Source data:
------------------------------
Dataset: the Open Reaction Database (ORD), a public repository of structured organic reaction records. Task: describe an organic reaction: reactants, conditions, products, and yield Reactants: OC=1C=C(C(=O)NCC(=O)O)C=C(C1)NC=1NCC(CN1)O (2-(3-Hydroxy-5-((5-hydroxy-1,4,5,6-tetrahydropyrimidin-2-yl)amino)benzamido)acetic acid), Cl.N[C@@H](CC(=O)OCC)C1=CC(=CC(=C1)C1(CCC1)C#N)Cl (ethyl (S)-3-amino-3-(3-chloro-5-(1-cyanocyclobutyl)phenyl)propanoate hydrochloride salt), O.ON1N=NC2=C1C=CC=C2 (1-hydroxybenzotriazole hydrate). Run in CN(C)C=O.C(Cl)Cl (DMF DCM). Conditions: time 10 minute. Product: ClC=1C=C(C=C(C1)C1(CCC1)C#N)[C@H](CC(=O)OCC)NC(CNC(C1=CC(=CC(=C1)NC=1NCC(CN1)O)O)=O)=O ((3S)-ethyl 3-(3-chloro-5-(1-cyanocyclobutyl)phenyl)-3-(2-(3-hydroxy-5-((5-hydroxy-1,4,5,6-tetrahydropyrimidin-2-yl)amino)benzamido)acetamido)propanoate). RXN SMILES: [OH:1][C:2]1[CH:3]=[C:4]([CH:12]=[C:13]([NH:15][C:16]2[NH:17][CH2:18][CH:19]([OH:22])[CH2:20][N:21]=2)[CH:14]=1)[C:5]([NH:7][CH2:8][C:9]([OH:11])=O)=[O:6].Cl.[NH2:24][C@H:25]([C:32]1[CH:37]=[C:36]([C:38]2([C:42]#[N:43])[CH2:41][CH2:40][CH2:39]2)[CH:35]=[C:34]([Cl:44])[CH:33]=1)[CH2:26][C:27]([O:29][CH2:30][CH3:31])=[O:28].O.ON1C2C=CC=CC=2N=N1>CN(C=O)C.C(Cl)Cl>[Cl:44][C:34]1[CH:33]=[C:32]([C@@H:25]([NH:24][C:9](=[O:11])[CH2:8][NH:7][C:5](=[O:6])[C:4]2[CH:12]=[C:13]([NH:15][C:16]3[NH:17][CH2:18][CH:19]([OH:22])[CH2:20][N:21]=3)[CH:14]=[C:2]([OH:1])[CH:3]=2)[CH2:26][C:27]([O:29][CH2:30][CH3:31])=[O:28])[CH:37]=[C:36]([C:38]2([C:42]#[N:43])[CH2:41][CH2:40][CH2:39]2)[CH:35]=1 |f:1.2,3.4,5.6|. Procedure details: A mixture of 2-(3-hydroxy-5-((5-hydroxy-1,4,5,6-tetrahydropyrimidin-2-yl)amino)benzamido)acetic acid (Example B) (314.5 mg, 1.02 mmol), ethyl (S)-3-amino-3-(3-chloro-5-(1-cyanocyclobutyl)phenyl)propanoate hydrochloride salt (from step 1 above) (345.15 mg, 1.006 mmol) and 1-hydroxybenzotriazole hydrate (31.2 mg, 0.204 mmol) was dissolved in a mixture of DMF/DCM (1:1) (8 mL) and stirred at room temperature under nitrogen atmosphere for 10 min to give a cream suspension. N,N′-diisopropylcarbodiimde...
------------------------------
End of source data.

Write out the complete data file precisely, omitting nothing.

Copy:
Dataset: the Open Reaction Database (ORD), a public repository of structured organic reaction records. Task: describe an organic reaction: reactants, conditions, products, and yield Reactants: OC=1C=C(C(=O)NCC(=O)O)C=C(C1)NC=1NCC(CN1)O (2-(3-Hydroxy-5-((5-hydroxy-1,4,5,6-tetrahydropyrimidin-2-yl)amino)benzamido)acetic acid), Cl.N[C@@H](CC(=O)OCC)C1=CC(=CC(=C1)C1(CCC1)C#N)Cl (ethyl (S)-3-amino-3-(3-chloro-5-(1-cyanocyclobutyl)phenyl)propanoate hydrochloride salt), O.ON1N=NC2=C1C=CC=C2 (1-hydroxybenzotriazole hydrate). Run in CN(C)C=O.C(Cl)Cl (DMF DCM). Conditions: time 10 minute. Product: ClC=1C=C(C=C(C1)C1(CCC1)C#N)[C@H](CC(=O)OCC)NC(CNC(C1=CC(=CC(=C1)NC=1NCC(CN1)O)O)=O)=O ((3S)-ethyl 3-(3-chloro-5-(1-cyanocyclobutyl)phenyl)-3-(2-(3-hydroxy-5-((5-hydroxy-1,4,5,6-tetrahydropyrimidin-2-yl)amino)benzamido)acetamido)propanoate). RXN SMILES: [OH:1][C:2]1[CH:3]=[C:4]([CH:12]=[C:13]([NH:15][C:16]2[NH:17][CH2:18][CH:19]([OH:22])[CH2:20][N:21]=2)[CH:14]=1)[C:5]([NH:7][CH2:8][C:9]([OH:11])=O)=[O:6].Cl.[NH2:24][C@H:25]([C:32]1[CH:37]=[C:36]([C:38]2([C:42]#[N:43])[CH2:41][CH2:40][CH2:39]2)[CH:35]=[C:34]([Cl:44])[CH:33]=1)[CH2:26][C:27]([O:29][CH2:30][CH3:31])=[O:28].O.ON1C2C=CC=CC=2N=N1>CN(C=O)C.C(Cl)Cl>[Cl:44][C:34]1[CH:33]=[C:32]([C@@H:25]([NH:24][C:9](=[O:11])[CH2:8][NH:7][C:5](=[O:6])[C:4]2[CH:12]=[C:13]([NH:15][C:16]3[NH:17][CH2:18][CH:19]([OH:22])[CH2:20][N:21]=3)[CH:14]=[C:2]([OH:1])[CH:3]=2)[CH2:26][C:27]([O:29][CH2:30][CH3:31])=[O:28])[CH:37]=[C:36]([C:38]2([C:42]#[N:43])[CH2:41][CH2:40][CH2:39]2)[CH:35]=1 |f:1.2,3.4,5.6|. Procedure details: A mixture of 2-(3-hydroxy-5-((5-hydroxy-1,4,5,6-tetrahydropyrimidin-2-yl)amino)benzamido)acetic acid (Example B) (314.5 mg, 1.02 mmol), ethyl (S)-3-amino-3-(3-chloro-5-(1-cyanocyclobutyl)phenyl)propanoate hydrochloride salt (from step 1 above) (345.15 mg, 1.006 mmol) and 1-hydroxybenzotriazole hydrate (31.2 mg, 0.204 mmol) was dissolved in a mixture of DMF/DCM (1:1) (8 mL) and stirred at room temperature under nitrogen atmosphere for 10 min to give a cream suspension. N,N′-diisopropylcarbodiimde...